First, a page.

If there’s one way in which a beer can truly transcend itself, it’s when the pour is so fresh you may as well have dived into the fermentation barrels. A lot of breweries include the tapped or bottling date to give you an idea of the freshness, and I’ve had a beverage manager stare at me quizzically when I tried to reserve a sixtel for “a few weeks” while we played kill the keg on another one at home (hey, you snag one of the handful that get distributed to the general public in a given year and see what lengths YOU won’t go to). As the bold flavors of wet hopping methods can attest to, sometimes fresh really is best as I learned on a visit to Ocelot the last week of December. On what turned into a sixtel run, I tried a host of samples with the last being an IPA which appearance-wise had more in common with a Hefeweizen but then blasted the tips off my taste buds with huge hop flavor. There’s far more to this story, but first let me introduce you to the beer!
Profits of Pride, Ocelot Brewing Company (Sterling, VA)
India Pale Ale, ABV 7.0%, IBU 64
Presentation: Draught pour into tulip. Yes, trust me on that glass selection.
Appearance: Pale, almost straw yellow with rich clouds of sediment. Moderate but swift head with little lattice.
Taste: This was the 2nd freshest beer I’d ever tasted (the first being born from the almighty Derecho many storms ago), with the tasting room keg being only two days old. The result is a smorgasbord of both effervescent fruits and bitter hops in perfect balance. Up front on the nose, you might find a mix of dewy, fresh cut grass over a citrus backbone which extends well into the body. That’s not a surprise given the presence of both Citra and Cascade Hops, and if you have to identify a fruit it’s a sort of caramelized orange…or maybe some rind that’s been juiced and soaked in beer. Subtle, either way, with more the mild sweetness than tartness. What’s curious at this point is while the fruit evolves back into a fresh finish, you’ll be left with the hop flavors coating your tongue but the bitterness fades fairly quickly.
Mouth Feel: For the purists it may not seem as hoppy as the 64 IBUs suggest, but at the same time its smoothness belies the 7.0% ABV so let’s just call it a draw and sip cautiously. This is balance personified (or would that be beerified?)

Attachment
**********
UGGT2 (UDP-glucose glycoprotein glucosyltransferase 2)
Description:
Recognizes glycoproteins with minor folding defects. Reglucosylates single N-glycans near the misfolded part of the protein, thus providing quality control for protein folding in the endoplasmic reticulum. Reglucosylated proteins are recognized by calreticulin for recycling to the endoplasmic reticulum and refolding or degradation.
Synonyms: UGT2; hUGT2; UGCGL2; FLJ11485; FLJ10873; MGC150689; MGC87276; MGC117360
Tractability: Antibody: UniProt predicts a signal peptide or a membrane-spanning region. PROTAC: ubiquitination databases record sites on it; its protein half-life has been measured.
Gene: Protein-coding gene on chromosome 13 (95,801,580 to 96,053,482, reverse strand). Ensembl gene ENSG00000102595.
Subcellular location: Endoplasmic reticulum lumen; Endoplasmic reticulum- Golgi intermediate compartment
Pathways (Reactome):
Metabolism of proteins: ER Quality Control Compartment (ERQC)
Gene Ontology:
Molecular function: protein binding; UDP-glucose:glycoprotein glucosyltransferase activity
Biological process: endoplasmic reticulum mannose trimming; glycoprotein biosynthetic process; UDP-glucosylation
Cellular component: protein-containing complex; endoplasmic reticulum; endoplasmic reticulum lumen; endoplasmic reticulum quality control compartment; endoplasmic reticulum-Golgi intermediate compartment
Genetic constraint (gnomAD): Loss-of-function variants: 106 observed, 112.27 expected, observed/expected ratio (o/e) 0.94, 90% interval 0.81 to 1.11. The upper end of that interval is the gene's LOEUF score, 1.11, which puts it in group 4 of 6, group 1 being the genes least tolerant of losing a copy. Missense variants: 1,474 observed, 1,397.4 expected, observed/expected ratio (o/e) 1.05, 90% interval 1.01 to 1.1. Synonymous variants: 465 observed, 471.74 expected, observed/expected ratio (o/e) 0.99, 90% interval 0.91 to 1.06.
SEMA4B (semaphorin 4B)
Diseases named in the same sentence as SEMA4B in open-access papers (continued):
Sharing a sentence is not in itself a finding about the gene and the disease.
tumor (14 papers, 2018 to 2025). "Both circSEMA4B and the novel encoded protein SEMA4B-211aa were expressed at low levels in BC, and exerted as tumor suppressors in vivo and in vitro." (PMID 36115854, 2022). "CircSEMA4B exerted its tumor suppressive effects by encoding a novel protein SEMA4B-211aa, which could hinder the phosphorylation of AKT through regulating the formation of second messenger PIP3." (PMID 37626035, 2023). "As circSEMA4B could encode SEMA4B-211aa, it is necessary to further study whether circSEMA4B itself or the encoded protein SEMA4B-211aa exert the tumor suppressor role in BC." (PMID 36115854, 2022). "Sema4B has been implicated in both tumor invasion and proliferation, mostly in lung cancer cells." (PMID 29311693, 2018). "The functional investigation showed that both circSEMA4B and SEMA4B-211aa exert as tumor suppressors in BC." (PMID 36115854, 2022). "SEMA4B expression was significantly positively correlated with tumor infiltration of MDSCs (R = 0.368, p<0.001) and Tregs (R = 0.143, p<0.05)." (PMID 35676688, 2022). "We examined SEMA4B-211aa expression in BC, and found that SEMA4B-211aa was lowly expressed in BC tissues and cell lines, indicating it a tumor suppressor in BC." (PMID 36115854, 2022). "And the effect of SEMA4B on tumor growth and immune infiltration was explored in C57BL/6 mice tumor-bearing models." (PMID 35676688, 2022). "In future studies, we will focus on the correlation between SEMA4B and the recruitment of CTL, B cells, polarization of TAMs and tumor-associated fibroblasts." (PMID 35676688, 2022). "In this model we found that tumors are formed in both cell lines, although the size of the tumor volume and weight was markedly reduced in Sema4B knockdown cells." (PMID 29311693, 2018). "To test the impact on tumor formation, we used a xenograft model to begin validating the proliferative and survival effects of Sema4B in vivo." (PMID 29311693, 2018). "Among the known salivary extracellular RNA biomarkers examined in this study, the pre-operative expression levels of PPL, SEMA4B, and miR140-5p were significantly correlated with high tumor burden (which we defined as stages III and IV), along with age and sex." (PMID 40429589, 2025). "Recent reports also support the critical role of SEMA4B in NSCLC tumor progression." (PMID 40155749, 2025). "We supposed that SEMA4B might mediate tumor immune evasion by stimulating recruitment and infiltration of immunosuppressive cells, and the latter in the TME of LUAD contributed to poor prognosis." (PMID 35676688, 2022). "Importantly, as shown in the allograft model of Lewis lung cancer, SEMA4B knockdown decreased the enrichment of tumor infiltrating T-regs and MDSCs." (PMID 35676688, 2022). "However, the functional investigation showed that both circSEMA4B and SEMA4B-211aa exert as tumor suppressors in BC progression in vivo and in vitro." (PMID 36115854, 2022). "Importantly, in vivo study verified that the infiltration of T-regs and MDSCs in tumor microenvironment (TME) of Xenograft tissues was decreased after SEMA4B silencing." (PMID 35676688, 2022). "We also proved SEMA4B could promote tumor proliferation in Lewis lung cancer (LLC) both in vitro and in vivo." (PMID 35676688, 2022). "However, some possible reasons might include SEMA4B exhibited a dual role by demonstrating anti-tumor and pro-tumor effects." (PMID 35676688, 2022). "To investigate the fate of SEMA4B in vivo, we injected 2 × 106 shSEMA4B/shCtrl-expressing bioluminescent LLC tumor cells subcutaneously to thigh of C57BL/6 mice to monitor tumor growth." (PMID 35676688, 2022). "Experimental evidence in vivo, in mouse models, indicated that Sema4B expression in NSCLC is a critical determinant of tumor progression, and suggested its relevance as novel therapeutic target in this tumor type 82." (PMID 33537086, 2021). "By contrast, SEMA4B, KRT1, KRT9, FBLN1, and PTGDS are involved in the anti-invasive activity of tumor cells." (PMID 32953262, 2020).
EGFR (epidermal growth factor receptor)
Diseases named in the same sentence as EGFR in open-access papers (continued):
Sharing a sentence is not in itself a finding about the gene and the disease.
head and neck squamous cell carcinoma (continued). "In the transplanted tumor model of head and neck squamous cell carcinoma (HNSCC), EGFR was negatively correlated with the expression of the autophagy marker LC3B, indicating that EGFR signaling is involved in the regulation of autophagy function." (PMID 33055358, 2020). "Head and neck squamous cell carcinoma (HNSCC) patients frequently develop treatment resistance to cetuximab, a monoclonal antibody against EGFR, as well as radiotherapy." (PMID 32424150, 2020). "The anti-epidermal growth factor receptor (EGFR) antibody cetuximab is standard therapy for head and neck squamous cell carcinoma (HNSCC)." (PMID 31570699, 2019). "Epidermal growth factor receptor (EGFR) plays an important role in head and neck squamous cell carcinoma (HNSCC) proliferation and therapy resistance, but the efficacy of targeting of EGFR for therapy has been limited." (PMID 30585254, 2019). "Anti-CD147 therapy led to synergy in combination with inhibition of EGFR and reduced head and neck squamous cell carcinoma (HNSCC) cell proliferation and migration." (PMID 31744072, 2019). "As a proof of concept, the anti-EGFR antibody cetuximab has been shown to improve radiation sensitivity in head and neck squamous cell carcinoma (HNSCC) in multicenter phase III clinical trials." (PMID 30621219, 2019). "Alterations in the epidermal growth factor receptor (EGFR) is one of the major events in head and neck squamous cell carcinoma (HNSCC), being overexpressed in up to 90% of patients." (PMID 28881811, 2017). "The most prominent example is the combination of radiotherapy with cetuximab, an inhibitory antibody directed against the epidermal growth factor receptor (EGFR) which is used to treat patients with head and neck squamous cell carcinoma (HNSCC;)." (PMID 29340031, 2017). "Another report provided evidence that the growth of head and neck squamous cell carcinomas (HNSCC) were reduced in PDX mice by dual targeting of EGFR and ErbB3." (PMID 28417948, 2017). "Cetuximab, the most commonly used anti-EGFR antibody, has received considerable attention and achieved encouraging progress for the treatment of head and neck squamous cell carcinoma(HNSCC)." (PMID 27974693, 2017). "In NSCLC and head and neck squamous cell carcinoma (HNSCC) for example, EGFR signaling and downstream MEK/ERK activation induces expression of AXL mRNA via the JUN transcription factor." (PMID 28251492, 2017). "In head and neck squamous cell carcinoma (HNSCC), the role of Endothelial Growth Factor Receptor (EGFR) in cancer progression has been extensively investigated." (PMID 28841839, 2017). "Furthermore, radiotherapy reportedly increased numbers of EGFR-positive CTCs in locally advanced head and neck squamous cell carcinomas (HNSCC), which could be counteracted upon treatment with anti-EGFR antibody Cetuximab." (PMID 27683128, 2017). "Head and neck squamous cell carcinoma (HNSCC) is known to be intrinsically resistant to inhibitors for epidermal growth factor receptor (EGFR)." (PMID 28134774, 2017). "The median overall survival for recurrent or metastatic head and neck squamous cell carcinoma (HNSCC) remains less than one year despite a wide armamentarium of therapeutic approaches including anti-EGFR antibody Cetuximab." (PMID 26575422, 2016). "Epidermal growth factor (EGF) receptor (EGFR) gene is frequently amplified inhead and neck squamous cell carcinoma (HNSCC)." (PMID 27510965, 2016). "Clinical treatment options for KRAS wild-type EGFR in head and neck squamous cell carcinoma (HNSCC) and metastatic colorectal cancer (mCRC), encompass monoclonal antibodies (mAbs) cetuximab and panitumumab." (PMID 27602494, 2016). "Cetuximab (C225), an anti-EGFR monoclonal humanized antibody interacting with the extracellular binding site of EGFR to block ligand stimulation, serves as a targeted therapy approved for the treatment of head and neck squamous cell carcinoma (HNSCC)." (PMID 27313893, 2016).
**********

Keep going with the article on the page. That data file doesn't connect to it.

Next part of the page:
Overall: I have to give a serious hat-tip to Ocelot for not just this beer, but this exchange:
Me: “So I’ll take sixtels of the Ella and Profits.”
Bartender: “Sure, let me get ’em from the cold room.”
(several minutes later)
Brewer: “We ain’t got any kegs of the Pride. Just did the one for the tasting room and we’re doing fills next Monday.”
Me: (whimpers) “…but you said on the phone…”
Brewer: “You gotta leave right away?”
Me: “Well no, I don’t have to rush out or an- Where’s he going?”
Bartender: “I think he’s going to fill a keg for you.”
Yes, as flummoxed as I was by the whole occasion, a cacophony of activity resulted in a ridiculously giant hose being shoved into a sixtel, and after ignoring the warnings to not tap it for a least a day, I promptly did so when I got home and got blasted in the face by the pressurized hops. A day later, the lines flowed and the freshness was fully intact. Over the ensuring months since, I went from loving this beer to catnip levels of attraction. As much as Ocelot loves to experiment (such as the single hop Reissue APAs), and has a strategy meant to keep us on our toes by only recently beers once or twice per year, I sincerely hope that they look into permanent distribution of beers such as this. It has flagship written all over it.